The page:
More and more evidence is being published in peer-reviewed journals linking tea to potential wellbeing benefits. An epidemiological study with the object of following the impact of diet and life-style choices on a group of people has shown an inverse correlation between tea consumption (compared to non-tea drinkers) and long-term health benefits.1,2 The group of people followed here were 4,807 men and women 55 years old or over. The studies suggest a group of plant components called flavonoids could be the reason for these benefits. Tea accounts for a major proportion of total flavonoid intake in a number of Western countries, including the UK.3,4,5. While this study and others show positive trends not all studies do so6. As a result, more work is needed to prove cause and effect in human populations and to understanding how flavonoids are having this effect.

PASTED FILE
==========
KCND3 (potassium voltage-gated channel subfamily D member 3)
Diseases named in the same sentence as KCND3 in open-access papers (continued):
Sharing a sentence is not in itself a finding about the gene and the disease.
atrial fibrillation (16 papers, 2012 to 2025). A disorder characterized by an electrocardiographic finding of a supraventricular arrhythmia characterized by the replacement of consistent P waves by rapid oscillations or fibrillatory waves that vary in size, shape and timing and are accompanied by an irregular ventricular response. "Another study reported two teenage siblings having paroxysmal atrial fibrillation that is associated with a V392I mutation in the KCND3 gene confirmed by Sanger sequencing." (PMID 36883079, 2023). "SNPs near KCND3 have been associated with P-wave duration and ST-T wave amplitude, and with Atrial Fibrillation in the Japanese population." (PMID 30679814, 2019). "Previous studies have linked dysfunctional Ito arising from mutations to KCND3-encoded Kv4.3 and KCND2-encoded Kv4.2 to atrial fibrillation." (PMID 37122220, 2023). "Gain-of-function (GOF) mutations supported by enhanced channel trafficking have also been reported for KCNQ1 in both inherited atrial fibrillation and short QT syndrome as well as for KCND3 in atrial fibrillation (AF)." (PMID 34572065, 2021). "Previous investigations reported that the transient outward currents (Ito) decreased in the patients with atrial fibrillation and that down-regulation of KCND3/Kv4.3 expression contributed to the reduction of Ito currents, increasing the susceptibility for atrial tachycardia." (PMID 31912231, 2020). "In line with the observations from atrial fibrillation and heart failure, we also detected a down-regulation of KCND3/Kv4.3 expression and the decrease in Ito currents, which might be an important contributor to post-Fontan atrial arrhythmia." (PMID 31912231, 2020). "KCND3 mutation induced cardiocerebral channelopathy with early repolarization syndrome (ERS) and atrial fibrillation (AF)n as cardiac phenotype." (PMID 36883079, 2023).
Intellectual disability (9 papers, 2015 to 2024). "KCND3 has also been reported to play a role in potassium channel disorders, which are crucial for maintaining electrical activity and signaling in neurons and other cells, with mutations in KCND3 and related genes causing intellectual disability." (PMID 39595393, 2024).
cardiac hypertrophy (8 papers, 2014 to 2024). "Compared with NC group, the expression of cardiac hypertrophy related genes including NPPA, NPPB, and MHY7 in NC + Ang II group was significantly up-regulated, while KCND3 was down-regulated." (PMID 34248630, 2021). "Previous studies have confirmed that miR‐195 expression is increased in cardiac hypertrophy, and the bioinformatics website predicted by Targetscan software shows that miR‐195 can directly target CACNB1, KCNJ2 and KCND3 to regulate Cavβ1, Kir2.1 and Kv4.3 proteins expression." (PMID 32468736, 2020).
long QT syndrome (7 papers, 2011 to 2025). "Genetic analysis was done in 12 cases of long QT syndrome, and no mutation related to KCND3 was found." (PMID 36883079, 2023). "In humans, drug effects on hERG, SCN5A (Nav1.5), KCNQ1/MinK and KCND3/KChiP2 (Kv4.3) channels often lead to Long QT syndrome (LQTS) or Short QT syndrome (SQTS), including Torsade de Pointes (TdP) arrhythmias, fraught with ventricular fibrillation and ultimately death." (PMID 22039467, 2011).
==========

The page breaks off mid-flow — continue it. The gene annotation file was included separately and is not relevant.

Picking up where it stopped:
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1 Geleijnse, J.M.; Launer, L.J.; Van der Kuip, D.A.; Hofman, A.; Witteman, J.C. Inverse association of tea and flavonoid intakes with incident myocardial infarction: The Rotterdam Study. Am. J. Clin. Nutr. 2002, 75, 880–886.
2 Grassi, D.; Aggio, A.; Onori, L.; Croce, G.; Tiberti, S.; Ferri, C.; Ferri, L.; Desideri, G. Tea, flavonoids, and nitric oxide-mediated vascular reactivity. J. Nutr. 2008, 138, 1554S–1560S
3 Bravo, L. Polyphenols: Chemistry, dietary sources, metabolism, and nutritional significance. Nutr. Rev. 1998, 56, 317–333.
4 Geleijnse, J.M.; Launer, L.J.; Van der Kuip, D.A.; Hofman, A.; Witteman, J.C. Inverse association of tea and flavonoid intakes with incident myocardial infarction: The Rotterdam Study. Am. J. Clin. Nutr. 2002, 75, 880–886
5Vogiatzoglou A et al, PLoS One. 2015; 10(5): e0128132. Flavonoid intake in European Adults (18-64 Years) as further evidence of black tea being a major source of flavonoid polyphenols
6Grassi, D.; Aggio, A.; Onori, L.; Croce, G.; Tiberti, S.; Ferri, C.; Ferri, L.; Desideri, G. Tea, flavonoids, and nitric oxide-mediated vascular reactivity. J. Nutr. 2008, 138, 1554S–1560S
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